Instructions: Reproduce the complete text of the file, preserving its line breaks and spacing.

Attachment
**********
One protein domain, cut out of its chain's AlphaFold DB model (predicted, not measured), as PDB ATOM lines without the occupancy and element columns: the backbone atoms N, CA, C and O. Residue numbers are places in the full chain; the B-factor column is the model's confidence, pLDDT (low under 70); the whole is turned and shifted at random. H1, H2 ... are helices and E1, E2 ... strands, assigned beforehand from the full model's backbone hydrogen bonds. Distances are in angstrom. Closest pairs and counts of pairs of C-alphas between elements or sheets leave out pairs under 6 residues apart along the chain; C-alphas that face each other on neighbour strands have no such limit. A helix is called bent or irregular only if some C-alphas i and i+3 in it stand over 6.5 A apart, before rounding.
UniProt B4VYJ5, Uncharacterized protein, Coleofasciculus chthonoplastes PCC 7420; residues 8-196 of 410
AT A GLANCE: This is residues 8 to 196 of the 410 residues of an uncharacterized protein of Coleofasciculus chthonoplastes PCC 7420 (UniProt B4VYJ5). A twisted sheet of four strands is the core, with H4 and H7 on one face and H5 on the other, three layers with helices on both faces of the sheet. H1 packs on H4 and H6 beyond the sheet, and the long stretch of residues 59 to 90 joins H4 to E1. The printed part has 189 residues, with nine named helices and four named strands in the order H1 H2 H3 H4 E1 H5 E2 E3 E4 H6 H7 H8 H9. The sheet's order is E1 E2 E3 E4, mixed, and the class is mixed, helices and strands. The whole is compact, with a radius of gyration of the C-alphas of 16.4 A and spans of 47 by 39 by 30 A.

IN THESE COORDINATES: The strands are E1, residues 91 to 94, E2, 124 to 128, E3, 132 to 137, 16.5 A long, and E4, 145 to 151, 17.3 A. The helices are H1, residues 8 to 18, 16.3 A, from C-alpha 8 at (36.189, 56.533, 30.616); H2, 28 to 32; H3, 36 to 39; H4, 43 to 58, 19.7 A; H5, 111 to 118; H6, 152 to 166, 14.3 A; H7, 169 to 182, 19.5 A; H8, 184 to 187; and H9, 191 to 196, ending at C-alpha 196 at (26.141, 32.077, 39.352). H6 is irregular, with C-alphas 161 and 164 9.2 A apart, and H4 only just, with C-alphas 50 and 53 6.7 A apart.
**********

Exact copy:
One protein domain, cut out of its chain's AlphaFold DB model (predicted, not measured), as PDB ATOM lines without the occupancy and element columns: the backbone atoms N, CA, C and O. Residue numbers are places in the full chain; the B-factor column is the model's confidence, pLDDT (low under 70); the whole is turned and shifted at random. H1, H2 ... are helices and E1, E2 ... strands, assigned beforehand from the full model's backbone hydrogen bonds. Distances are in angstrom. Closest pairs and counts of pairs of C-alphas between elements or sheets leave out pairs under 6 residues apart along the chain; C-alphas that face each other on neighbour strands have no such limit. A helix is called bent or irregular only if some C-alphas i and i+3 in it stand over 6.5 A apart, before rounding.
UniProt B4VYJ5, Uncharacterized protein, Coleofasciculus chthonoplastes PCC 7420; residues 8-196 of 410
AT A GLANCE: This is residues 8 to 196 of the 410 residues of an uncharacterized protein of Coleofasciculus chthonoplastes PCC 7420 (UniProt B4VYJ5). A twisted sheet of four strands is the core, with H4 and H7 on one face and H5 on the other, three layers with helices on both faces of the sheet. H1 packs on H4 and H6 beyond the sheet, and the long stretch of residues 59 to 90 joins H4 to E1. The printed part has 189 residues, with nine named helices and four named strands in the order H1 H2 H3 H4 E1 H5 E2 E3 E4 H6 H7 H8 H9. The sheet's order is E1 E2 E3 E4, mixed, and the class is mixed, helices and strands. The whole is compact, with a radius of gyration of the C-alphas of 16.4 A and spans of 47 by 39 by 30 A.

IN THESE COORDINATES: The strands are E1, residues 91 to 94, E2, 124 to 128, E3, 132 to 137, 16.5 A long, and E4, 145 to 151, 17.3 A. The helices are H1, residues 8 to 18, 16.3 A, from C-alpha 8 at (36.189, 56.533, 30.616); H2, 28 to 32; H3, 36 to 39; H4, 43 to 58, 19.7 A; H5, 111 to 118; H6, 152 to 166, 14.3 A; H7, 169 to 182, 19.5 A; H8, 184 to 187; and H9, 191 to 196, ending at C-alpha 196 at (26.141, 32.077, 39.352). H6 is irregular, with C-alphas 161 and 164 9.2 A apart, and H4 only just, with C-alphas 50 and 53 6.7 A apart.